In this tight housing market, there are scammers who are preying on those who are looking for affordable housing:

In multiple cases, the “landlords” would claim to be out of the country, with one man claiming to work for the “United Nations Development Program” in Alabama.

“Yes the house is still available for rent and we are looking for a responsible person/family to occupy and maintain the house now that we are not around,” wrote “Mr. Alan W. Britnell.” (The actual owner of the property told Denverite she doesn’t know anyone by that name.)

It was all too elaborate, she knew, but she wanted to believe.

“Immediately, they’d follow up: ‘Did you get the link? Did you get the link?’” she said. Ultimately, they wanted personal information — Social Security numbers, birthdates, the kind of information that an identity thief would use.

The article has good advice for everyone to watch out for such scams:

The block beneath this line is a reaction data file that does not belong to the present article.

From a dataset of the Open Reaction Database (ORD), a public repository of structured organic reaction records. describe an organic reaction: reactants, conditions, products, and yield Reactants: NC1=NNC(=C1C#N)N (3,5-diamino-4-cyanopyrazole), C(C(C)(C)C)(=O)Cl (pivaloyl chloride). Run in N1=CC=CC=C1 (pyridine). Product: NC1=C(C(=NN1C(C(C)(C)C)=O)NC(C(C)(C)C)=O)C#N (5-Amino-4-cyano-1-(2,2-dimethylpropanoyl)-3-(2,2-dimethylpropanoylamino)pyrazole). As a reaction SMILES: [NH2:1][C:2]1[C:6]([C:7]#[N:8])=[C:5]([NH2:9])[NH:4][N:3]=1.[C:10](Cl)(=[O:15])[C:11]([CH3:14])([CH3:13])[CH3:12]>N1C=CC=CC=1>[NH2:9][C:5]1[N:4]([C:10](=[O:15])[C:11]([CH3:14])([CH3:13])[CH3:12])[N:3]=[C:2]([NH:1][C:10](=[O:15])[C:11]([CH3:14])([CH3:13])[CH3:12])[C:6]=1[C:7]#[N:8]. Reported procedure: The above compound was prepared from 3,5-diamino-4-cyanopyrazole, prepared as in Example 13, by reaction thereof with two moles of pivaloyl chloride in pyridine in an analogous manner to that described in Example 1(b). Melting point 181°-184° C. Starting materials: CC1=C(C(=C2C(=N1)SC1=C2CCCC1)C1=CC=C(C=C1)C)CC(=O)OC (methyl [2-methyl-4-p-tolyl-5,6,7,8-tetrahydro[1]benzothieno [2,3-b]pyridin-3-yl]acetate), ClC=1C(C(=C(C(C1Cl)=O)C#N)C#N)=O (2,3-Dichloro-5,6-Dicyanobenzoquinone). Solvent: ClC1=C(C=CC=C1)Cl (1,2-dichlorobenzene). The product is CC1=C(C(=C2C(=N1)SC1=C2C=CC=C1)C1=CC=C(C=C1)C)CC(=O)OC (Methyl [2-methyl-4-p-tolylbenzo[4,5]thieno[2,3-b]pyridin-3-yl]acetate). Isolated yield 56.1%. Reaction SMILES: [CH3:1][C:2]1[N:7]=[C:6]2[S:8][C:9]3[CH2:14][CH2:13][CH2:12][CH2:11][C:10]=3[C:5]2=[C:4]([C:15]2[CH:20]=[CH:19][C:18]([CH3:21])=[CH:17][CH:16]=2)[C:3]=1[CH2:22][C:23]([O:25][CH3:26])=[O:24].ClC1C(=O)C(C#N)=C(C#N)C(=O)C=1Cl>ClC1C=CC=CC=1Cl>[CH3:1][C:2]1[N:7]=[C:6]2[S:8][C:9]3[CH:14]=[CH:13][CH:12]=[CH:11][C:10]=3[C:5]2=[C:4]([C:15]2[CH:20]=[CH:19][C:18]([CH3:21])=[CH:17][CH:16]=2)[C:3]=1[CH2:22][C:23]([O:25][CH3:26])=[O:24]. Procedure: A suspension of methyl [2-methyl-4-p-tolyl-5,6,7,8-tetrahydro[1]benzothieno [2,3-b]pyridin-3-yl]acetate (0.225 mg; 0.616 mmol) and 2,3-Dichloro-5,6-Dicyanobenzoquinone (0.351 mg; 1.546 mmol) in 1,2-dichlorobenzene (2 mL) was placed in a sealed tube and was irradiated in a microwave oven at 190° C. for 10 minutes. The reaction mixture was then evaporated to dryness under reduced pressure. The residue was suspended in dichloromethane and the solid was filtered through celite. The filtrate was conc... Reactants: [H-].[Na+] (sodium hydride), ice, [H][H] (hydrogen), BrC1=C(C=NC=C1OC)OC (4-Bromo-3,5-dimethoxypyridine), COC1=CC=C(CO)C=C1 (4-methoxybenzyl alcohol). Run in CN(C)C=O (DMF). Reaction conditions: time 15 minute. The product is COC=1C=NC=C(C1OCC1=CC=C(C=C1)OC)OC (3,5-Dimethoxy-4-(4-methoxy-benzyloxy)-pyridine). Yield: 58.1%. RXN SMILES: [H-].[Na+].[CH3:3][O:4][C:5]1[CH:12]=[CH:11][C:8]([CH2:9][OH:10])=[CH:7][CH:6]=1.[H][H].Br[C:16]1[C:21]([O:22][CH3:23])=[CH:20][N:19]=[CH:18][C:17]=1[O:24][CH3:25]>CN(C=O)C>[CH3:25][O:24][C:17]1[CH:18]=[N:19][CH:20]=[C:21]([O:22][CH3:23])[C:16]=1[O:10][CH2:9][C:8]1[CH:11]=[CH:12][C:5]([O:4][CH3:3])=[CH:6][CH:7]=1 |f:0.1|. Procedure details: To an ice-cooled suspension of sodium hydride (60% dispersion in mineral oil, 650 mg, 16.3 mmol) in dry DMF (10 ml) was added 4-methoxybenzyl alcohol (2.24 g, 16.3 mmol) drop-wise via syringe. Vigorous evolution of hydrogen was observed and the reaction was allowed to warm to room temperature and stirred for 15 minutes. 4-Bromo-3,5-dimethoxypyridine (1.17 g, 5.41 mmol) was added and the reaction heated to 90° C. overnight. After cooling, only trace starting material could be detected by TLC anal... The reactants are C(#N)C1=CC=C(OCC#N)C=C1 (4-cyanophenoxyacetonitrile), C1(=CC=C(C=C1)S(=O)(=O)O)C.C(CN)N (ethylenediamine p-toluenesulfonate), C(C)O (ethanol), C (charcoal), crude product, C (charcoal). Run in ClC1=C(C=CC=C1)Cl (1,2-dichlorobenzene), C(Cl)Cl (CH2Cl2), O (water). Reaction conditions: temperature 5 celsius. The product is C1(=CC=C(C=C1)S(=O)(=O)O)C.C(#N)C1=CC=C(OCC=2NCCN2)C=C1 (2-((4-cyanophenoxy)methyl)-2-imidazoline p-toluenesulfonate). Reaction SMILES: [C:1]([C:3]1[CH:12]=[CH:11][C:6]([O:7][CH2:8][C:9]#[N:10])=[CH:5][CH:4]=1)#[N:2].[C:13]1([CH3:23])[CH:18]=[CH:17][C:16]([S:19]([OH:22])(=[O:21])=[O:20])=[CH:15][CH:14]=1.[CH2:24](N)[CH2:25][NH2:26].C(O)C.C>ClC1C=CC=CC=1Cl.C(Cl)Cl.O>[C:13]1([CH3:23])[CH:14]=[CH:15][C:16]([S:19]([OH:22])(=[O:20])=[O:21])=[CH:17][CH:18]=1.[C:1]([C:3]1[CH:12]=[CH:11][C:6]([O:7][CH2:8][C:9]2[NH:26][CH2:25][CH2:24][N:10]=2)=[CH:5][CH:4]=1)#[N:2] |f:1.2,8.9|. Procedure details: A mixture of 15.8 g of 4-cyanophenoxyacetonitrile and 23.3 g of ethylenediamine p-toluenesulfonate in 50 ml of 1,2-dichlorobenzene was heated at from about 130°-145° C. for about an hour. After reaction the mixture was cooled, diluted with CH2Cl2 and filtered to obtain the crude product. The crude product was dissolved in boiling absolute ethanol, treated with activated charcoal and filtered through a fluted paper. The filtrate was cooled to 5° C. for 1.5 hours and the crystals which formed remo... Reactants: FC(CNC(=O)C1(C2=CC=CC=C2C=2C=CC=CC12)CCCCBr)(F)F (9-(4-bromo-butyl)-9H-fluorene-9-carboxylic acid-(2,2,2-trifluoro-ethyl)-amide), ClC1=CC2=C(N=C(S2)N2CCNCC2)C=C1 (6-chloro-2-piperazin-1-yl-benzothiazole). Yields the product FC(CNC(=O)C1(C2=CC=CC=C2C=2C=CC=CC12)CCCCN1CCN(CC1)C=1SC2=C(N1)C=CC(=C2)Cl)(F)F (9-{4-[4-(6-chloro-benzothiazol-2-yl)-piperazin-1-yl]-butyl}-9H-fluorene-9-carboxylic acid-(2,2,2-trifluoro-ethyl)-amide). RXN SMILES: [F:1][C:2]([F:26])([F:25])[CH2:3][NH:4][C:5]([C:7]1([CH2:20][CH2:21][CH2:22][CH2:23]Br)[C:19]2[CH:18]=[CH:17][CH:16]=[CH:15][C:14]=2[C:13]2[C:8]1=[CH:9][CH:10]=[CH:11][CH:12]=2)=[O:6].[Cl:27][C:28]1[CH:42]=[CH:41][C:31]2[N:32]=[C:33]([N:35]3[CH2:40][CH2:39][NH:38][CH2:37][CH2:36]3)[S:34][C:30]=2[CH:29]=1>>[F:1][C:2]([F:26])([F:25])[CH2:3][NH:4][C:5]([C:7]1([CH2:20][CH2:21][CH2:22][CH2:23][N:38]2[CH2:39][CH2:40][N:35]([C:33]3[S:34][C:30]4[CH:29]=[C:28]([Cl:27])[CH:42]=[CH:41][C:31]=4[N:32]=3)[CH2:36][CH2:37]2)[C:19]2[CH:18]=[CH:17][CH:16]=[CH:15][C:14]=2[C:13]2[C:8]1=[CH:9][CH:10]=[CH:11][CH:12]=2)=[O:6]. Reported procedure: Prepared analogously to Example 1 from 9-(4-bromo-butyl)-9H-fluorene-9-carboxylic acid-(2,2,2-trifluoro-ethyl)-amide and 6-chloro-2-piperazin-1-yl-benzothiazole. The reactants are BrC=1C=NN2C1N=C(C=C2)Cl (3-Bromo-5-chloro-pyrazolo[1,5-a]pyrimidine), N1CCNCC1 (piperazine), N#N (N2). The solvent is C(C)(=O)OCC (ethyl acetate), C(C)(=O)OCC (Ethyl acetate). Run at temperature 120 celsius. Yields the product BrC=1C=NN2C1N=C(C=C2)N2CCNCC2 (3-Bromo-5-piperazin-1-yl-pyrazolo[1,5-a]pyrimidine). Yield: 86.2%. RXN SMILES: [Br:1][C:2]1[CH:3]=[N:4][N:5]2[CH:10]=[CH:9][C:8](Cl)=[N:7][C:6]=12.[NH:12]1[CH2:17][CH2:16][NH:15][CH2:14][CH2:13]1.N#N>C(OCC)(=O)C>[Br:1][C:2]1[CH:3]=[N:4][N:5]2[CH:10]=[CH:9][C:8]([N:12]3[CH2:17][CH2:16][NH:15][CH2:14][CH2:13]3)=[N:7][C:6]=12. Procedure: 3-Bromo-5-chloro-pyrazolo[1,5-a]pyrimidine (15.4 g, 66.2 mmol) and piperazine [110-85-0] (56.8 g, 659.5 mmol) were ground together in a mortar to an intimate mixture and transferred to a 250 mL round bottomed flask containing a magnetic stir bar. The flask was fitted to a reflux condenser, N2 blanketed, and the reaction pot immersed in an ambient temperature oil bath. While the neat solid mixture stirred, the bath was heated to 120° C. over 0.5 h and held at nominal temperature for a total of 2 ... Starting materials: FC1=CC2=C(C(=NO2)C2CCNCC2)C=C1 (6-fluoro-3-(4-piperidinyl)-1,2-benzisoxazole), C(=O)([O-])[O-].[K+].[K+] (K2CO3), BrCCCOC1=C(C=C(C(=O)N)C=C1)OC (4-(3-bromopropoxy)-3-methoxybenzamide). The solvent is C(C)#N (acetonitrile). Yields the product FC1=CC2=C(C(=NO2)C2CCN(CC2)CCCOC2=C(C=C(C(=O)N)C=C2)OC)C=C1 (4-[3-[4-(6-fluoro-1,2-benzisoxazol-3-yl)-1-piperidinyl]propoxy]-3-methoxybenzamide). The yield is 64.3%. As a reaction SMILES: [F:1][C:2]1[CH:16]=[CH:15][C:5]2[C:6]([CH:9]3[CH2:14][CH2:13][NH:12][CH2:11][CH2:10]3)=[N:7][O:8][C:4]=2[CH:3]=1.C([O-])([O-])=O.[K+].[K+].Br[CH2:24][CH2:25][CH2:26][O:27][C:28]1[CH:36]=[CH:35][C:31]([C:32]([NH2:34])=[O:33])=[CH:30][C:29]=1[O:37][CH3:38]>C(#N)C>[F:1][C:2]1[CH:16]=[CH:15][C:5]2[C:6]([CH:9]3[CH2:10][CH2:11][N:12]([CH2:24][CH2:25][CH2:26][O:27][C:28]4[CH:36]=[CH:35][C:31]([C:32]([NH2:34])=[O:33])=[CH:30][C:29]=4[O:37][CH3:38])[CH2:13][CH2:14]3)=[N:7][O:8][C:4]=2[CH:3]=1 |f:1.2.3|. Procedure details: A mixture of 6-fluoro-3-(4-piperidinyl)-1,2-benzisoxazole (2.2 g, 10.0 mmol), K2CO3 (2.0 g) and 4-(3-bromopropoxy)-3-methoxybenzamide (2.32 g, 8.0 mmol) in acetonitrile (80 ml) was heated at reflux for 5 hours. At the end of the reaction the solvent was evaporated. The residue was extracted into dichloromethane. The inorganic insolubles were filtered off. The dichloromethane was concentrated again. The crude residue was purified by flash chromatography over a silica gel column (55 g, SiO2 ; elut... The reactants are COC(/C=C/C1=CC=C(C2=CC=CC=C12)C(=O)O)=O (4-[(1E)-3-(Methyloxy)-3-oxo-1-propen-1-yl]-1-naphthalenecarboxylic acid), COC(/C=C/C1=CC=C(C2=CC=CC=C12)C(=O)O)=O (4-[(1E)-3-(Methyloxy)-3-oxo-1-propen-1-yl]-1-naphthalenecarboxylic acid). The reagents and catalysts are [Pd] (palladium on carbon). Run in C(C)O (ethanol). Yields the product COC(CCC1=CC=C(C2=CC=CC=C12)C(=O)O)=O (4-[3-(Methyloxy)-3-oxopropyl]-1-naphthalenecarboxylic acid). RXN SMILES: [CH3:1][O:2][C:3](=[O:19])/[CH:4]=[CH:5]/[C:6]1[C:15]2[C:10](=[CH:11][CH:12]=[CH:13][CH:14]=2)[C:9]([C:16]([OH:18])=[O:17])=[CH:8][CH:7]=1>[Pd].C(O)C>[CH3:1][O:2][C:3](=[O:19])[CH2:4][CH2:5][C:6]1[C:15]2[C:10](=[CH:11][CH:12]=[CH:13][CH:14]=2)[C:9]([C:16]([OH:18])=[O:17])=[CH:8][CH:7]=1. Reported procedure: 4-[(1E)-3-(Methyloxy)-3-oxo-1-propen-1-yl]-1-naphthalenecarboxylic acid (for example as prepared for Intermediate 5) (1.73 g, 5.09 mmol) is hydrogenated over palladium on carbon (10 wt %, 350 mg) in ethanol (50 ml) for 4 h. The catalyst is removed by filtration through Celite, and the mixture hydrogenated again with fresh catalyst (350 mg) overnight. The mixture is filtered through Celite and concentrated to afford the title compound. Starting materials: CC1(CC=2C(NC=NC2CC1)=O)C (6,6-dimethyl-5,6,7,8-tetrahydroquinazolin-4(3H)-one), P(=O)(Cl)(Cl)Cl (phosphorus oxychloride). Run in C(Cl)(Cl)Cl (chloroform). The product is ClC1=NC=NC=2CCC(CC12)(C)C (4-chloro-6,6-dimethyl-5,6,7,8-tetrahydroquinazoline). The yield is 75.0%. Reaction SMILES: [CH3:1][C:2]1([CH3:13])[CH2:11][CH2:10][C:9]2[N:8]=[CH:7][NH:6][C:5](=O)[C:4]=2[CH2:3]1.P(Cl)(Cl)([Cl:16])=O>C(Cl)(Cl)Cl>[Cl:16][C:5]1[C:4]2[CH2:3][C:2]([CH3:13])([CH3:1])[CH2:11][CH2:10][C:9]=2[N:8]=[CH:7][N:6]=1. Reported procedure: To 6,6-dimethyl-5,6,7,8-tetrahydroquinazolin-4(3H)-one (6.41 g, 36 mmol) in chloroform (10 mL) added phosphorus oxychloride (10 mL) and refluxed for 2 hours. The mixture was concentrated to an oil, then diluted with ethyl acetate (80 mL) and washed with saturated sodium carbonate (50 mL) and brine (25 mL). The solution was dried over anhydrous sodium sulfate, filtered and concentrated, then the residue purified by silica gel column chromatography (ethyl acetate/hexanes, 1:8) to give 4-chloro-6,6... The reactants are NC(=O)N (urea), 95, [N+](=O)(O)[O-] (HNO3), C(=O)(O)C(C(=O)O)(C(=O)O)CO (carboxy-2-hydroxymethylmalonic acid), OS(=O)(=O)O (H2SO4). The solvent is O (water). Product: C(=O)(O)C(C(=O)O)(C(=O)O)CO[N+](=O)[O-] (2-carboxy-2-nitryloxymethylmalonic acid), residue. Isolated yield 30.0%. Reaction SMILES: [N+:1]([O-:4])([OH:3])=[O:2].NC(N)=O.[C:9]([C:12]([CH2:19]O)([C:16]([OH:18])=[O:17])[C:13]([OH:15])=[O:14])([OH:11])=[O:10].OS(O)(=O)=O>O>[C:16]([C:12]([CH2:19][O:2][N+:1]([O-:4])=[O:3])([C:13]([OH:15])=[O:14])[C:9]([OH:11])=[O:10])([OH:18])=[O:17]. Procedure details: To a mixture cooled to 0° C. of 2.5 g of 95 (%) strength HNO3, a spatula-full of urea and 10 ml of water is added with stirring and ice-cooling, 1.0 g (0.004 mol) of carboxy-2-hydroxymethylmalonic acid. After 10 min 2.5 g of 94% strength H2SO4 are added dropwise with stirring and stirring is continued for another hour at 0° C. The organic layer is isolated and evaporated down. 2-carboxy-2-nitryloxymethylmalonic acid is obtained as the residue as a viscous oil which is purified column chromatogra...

So, what can you do?

  • Don’t fall for wishful thinking. An eager, persistent landlord with ultra-low rents is probably not legitimate, especially not in this market. If you’re really not sure, compare the listing to others in the area and see whether it’s close to the average or not.
  • Check out the supposed landlord. This can be as simple as a Google search. You also can check county records to ensure they actually own the property in question. Look to see whether the information matches listings on other sites for the same property. Get them on the phone. Visit the property yourself.
  • Keep your information to yourself. No landlord should be asking for sensitive information or money before you’ve visited the property and met them in person. You should be especially wary of people asking you to wire money.

Read more about it at Denverite.

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